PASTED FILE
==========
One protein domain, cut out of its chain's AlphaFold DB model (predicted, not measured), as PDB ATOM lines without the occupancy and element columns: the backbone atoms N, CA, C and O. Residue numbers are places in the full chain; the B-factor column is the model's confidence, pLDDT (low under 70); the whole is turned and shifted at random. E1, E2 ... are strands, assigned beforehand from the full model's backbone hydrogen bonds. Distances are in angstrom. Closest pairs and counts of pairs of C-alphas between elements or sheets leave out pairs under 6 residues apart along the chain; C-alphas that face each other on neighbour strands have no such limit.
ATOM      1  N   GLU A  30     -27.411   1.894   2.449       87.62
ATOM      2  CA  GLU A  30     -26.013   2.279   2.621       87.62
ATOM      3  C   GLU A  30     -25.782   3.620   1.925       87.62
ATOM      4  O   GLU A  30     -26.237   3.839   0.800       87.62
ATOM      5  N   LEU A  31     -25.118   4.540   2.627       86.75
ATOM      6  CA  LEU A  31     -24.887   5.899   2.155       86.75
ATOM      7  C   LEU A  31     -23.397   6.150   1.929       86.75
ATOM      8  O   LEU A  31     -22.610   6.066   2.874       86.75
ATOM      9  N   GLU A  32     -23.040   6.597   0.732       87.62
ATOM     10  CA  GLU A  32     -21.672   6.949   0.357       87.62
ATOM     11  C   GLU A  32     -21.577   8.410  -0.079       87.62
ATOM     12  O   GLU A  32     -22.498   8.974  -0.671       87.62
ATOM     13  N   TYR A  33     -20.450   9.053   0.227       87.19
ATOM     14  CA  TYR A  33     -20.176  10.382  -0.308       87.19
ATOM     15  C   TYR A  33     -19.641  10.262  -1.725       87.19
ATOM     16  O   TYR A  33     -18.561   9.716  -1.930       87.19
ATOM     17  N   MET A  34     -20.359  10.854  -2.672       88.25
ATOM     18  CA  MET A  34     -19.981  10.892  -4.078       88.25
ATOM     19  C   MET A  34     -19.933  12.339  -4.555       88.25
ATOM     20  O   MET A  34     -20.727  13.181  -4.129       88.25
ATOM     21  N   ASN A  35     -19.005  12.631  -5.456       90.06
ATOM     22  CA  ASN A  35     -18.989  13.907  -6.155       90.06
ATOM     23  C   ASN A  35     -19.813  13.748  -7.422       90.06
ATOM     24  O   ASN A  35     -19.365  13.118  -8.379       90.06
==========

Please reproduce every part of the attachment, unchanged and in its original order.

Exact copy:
One protein domain, cut out of its chain's AlphaFold DB model (predicted, not measured), as PDB ATOM lines without the occupancy and element columns: the backbone atoms N, CA, C and O. Residue numbers are places in the full chain; the B-factor column is the model's confidence, pLDDT (low under 70); the whole is turned and shifted at random. E1, E2 ... are strands, assigned beforehand from the full model's backbone hydrogen bonds. Distances are in angstrom. Closest pairs and counts of pairs of C-alphas between elements or sheets leave out pairs under 6 residues apart along the chain; C-alphas that face each other on neighbour strands have no such limit.
ATOM      1  N   GLU A  30     -27.411   1.894   2.449       87.62
ATOM      2  CA  GLU A  30     -26.013   2.279   2.621       87.62
ATOM      3  C   GLU A  30     -25.782   3.620   1.925       87.62
ATOM      4  O   GLU A  30     -26.237   3.839   0.800       87.62
ATOM      5  N   LEU A  31     -25.118   4.540   2.627       86.75
ATOM      6  CA  LEU A  31     -24.887   5.899   2.155       86.75
ATOM      7  C   LEU A  31     -23.397   6.150   1.929       86.75
ATOM      8  O   LEU A  31     -22.610   6.066   2.874       86.75
ATOM      9  N   GLU A  32     -23.040   6.597   0.732       87.62
ATOM     10  CA  GLU A  32     -21.672   6.949   0.357       87.62
ATOM     11  C   GLU A  32     -21.577   8.410  -0.079       87.62
ATOM     12  O   GLU A  32     -22.498   8.974  -0.671       87.62
ATOM     13  N   TYR A  33     -20.450   9.053   0.227       87.19
ATOM     14  CA  TYR A  33     -20.176  10.382  -0.308       87.19
ATOM     15  C   TYR A  33     -19.641  10.262  -1.725       87.19
ATOM     16  O   TYR A  33     -18.561   9.716  -1.930       87.19
ATOM     17  N   MET A  34     -20.359  10.854  -2.672       88.25
ATOM     18  CA  MET A  34     -19.981  10.892  -4.078       88.25
ATOM     19  C   MET A  34     -19.933  12.339  -4.555       88.25
ATOM     20  O   MET A  34     -20.727  13.181  -4.129       88.25
ATOM     21  N   ASN A  35     -19.005  12.631  -5.456       90.06
ATOM     22  CA  ASN A  35     -18.989  13.907  -6.155       90.06
ATOM     23  C   ASN A  35     -19.813  13.748  -7.422       90.06
ATOM     24  O   ASN A  35     -19.365  13.118  -8.379       90.06